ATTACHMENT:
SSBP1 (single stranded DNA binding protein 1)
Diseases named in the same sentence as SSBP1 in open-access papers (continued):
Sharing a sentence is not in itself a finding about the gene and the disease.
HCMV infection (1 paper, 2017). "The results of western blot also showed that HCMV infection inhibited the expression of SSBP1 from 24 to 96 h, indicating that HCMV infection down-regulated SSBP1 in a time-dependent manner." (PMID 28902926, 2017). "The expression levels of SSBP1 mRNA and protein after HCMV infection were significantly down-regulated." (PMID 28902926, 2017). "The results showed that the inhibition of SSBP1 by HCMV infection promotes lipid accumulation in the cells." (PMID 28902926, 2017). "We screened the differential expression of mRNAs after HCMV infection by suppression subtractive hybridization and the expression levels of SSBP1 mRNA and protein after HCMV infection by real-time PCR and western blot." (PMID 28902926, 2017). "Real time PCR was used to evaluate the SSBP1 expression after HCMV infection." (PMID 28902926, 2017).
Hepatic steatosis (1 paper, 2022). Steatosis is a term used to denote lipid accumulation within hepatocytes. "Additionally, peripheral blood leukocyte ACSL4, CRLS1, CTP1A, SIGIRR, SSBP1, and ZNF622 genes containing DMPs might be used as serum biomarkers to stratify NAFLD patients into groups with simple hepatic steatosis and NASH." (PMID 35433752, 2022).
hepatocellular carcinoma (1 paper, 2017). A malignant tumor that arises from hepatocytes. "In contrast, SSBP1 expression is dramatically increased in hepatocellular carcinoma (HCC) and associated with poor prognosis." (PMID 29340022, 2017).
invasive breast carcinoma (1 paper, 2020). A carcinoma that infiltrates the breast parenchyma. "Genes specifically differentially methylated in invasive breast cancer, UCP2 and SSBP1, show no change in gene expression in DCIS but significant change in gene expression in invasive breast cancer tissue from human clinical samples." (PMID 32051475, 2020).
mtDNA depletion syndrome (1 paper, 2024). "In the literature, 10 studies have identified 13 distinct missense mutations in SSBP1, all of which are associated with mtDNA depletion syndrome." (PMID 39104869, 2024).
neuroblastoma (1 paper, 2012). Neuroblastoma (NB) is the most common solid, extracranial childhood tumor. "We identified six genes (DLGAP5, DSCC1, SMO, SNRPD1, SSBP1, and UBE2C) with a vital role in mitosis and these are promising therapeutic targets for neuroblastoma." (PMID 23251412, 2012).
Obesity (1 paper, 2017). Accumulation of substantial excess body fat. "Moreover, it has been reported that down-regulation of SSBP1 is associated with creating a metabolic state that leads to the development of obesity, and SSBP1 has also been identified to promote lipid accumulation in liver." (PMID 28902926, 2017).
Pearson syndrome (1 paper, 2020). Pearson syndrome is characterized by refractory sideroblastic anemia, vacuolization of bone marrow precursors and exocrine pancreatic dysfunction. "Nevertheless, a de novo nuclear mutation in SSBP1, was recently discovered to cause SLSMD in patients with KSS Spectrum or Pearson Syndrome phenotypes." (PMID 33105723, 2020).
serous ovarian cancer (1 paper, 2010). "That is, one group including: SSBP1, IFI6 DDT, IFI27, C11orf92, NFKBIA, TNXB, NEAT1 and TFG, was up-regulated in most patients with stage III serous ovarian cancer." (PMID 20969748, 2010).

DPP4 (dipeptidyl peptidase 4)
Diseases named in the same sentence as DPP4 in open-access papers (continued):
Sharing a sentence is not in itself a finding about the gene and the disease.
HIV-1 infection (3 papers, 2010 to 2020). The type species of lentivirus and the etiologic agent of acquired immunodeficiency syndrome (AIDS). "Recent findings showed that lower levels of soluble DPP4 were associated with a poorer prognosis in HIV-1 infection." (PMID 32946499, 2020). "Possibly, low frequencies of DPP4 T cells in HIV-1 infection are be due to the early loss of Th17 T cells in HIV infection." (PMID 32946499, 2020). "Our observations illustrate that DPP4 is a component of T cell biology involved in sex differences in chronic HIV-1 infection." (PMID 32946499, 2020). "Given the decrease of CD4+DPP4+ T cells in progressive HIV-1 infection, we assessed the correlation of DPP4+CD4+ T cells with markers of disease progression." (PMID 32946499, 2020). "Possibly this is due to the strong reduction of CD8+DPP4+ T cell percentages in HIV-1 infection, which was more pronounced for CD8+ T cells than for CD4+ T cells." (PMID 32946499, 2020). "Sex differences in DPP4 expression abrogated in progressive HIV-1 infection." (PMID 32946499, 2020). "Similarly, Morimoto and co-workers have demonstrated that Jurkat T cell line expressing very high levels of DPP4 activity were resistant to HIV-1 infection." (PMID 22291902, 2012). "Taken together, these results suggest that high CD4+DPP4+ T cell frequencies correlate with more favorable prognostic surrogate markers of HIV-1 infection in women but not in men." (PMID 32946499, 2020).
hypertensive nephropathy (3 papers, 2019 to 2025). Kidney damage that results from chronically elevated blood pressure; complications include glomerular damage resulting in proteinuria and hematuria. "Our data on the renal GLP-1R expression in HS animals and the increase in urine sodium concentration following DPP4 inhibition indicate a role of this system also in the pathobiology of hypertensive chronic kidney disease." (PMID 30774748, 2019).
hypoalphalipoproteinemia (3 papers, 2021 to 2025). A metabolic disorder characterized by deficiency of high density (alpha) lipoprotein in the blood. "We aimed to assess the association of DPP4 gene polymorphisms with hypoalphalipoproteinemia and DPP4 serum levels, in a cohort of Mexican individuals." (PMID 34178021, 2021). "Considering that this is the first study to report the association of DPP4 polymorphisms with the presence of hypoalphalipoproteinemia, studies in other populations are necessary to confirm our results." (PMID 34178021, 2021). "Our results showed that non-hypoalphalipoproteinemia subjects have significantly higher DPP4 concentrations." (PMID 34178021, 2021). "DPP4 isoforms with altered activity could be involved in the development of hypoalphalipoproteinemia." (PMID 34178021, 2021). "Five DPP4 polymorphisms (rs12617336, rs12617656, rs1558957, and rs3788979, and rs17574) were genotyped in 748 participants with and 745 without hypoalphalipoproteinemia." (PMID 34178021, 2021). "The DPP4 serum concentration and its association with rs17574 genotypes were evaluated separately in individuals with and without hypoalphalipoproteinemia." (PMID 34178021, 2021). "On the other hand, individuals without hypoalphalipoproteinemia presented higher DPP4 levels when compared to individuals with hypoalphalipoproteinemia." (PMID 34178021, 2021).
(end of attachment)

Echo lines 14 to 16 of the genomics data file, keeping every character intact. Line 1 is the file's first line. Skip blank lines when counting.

Diseases named in the same sentence as DPP4 in open-access papers (continued):
Sharing a sentence is not in itself a finding about the gene and the disease.
HIV-1 infection (3 papers, 2010 to 2020). The type species of lentivirus and the etiologic agent of acquired immunodeficiency syndrome (AIDS). "Recent findings showed that lower levels of soluble DPP4 were associated with a poorer prognosis in HIV-1 infection." (PMID 32946499, 2020). "Possibly, low frequencies of DPP4 T cells in HIV-1 infection are be due to the early loss of Th17 T cells in HIV infection." (PMID 32946499, 2020). "Our observations illustrate that DPP4 is a component of T cell biology involved in sex differences in chronic HIV-1 infection." (PMID 32946499, 2020). "Given the decrease of CD4+DPP4+ T cells in progressive HIV-1 infection, we assessed the correlation of DPP4+CD4+ T cells with markers of disease progression." (PMID 32946499, 2020). "Possibly this is due to the strong reduction of CD8+DPP4+ T cell percentages in HIV-1 infection, which was more pronounced for CD8+ T cells than for CD4+ T cells." (PMID 32946499, 2020). "Sex differences in DPP4 expression abrogated in progressive HIV-1 infection." (PMID 32946499, 2020). "Similarly, Morimoto and co-workers have demonstrated that Jurkat T cell line expressing very high levels of DPP4 activity were resistant to HIV-1 infection." (PMID 22291902, 2012). "Taken together, these results suggest that high CD4+DPP4+ T cell frequencies correlate with more favorable prognostic surrogate markers of HIV-1 infection in women but not in men." (PMID 32946499, 2020).